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Chestnut-headed Bee-eater – conflict (social behaviour)

on 26th February 2014

“I was drawn to a pair of Chestnut-headed Bee-eater (Merops leschenaulti) who were calling loudly and seem agitated (above). They then progressed to have an altercation (conflict) with each other. I observed 3 consecutive episodes. What was odd was that each time they would amicably return to the same perch. They appeared to be family or mates but the conflict in mid air (below) was hard to explain.

“There were a few other Chestnut-headed Bee-eaters around but they did not pose any interference. It was either a domestic squabble, or perhaps, as I have seen before a young adult still demanding a feed from a parent resulting in a conflict.

They ended when one of them found a juicy butterfly (not able to ID butterfly) and took it to a perch to branch-swipe repeatedly, dislodge the wings and then consume (above, below).

Dato’ Dr Amar-Singh HSS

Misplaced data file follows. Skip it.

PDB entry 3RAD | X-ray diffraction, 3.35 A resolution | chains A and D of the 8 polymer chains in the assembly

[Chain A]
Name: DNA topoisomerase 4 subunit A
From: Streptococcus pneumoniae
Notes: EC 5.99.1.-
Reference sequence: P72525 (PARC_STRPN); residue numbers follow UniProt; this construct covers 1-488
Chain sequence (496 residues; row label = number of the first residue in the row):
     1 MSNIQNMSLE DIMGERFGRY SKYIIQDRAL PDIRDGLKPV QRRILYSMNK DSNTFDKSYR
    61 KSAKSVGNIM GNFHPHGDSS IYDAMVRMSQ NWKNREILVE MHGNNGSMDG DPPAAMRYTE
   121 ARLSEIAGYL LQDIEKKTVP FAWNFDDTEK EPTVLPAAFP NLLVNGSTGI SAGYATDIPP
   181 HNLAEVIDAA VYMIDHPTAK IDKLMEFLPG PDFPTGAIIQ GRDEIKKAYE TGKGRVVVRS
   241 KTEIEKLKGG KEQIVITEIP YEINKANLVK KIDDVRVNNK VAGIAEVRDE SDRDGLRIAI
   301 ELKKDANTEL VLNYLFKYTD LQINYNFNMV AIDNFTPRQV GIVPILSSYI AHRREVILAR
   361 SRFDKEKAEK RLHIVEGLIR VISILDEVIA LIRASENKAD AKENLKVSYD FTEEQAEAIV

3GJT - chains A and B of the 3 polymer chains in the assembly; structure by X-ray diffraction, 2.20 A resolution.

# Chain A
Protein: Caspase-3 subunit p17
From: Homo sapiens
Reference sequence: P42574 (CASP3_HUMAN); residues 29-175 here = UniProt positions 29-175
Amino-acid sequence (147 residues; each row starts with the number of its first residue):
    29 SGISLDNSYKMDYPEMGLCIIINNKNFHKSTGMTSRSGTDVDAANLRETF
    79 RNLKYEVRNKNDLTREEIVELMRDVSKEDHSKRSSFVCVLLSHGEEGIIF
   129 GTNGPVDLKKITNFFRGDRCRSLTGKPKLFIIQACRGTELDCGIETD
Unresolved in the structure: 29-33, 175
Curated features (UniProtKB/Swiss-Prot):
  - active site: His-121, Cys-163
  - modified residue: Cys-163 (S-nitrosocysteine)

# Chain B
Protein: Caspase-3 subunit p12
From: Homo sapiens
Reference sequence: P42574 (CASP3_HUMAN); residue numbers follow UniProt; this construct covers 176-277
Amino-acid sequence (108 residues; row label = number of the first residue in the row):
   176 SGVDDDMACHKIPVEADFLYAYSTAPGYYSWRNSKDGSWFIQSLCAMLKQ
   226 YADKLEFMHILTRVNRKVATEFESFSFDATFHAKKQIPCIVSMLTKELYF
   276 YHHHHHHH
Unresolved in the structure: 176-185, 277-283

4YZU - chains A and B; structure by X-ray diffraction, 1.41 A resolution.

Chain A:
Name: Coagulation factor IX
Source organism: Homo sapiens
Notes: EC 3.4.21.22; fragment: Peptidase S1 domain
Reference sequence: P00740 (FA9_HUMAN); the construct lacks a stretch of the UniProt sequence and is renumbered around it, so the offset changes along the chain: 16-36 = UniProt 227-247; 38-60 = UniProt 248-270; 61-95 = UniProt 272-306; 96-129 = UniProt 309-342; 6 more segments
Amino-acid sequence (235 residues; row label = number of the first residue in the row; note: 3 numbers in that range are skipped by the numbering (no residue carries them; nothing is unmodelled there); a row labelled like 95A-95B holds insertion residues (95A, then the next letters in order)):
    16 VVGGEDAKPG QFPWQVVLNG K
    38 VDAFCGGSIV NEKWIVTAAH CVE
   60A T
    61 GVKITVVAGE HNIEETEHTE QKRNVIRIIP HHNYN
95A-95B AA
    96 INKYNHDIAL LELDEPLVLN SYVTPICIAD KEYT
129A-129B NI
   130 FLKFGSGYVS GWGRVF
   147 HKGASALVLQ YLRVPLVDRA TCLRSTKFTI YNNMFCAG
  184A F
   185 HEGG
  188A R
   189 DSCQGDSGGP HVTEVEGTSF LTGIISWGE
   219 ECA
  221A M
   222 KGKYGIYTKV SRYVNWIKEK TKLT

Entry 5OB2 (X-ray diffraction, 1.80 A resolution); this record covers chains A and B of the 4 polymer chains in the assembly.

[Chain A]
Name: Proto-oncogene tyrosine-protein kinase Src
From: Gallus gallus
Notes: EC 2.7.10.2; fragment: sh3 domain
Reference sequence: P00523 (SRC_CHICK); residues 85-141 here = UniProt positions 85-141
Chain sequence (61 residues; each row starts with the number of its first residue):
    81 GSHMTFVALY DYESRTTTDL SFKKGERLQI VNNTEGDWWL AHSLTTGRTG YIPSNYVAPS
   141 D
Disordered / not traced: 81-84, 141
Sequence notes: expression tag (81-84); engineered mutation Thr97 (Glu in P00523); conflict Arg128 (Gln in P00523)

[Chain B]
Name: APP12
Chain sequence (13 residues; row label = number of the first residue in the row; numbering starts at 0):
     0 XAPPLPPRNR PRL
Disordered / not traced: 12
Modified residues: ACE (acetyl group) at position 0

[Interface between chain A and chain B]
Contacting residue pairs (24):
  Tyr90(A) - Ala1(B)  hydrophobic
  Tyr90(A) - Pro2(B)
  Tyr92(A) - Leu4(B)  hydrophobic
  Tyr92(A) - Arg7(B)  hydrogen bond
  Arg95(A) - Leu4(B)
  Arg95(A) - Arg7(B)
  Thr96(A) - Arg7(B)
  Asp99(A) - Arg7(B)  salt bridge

Ipoh, Perak, Malaysia
5th January 2014

Location: Kledang-Sayong Forest Reserve, Ipoh, Perak, Malaysia
Habitat: Entrance to forest reserve

If you like this post please tap on the Like button at the left bottom of page. Any views and opinions expressed in this article are solely those of the authors/contributors, and are not endorsed by the Lee Kong Chian Natural History Museum (LKCNHM, NUS) or its affiliated institutions. Readers are encouraged to use their discretion before making any decisions or judgements based on the information presented.

YC Wee

Dr Wee played a significant role as a green advocate in Singapore through his extensive involvement in various organizations and committees: as Secretary and Chairman for the Malayan Nature Society (Singapore Branch), and with the Nature Society (Singapore) as founding President (1978-1995). He has also served in the Nature Reserve Board (1987-1989), Nature Reserves Committee (1990-1996), National Council on the Environment/Singapore Environment Council (1992-1996), Work-Group on Nature Conservation (1992) and Inter-Varsity Council on the Environment (1995-1997). He is Patron of the Singapore Gardening Society and was appointed Honorary Museum Associate of the Lee Kong Chian Natural History Museum (LKCNHM) in 2012. In 2005, Dr Wee started the Bird Ecology Study Group. With more than 6,000 entries, the website has become a valuable resource consulted by students, birdwatchers and researchers locally and internationally. The views and opinions expressed in this article are his own, and do not represent those of LKCNHM, the National University of Singapore or its affiliated institutions.

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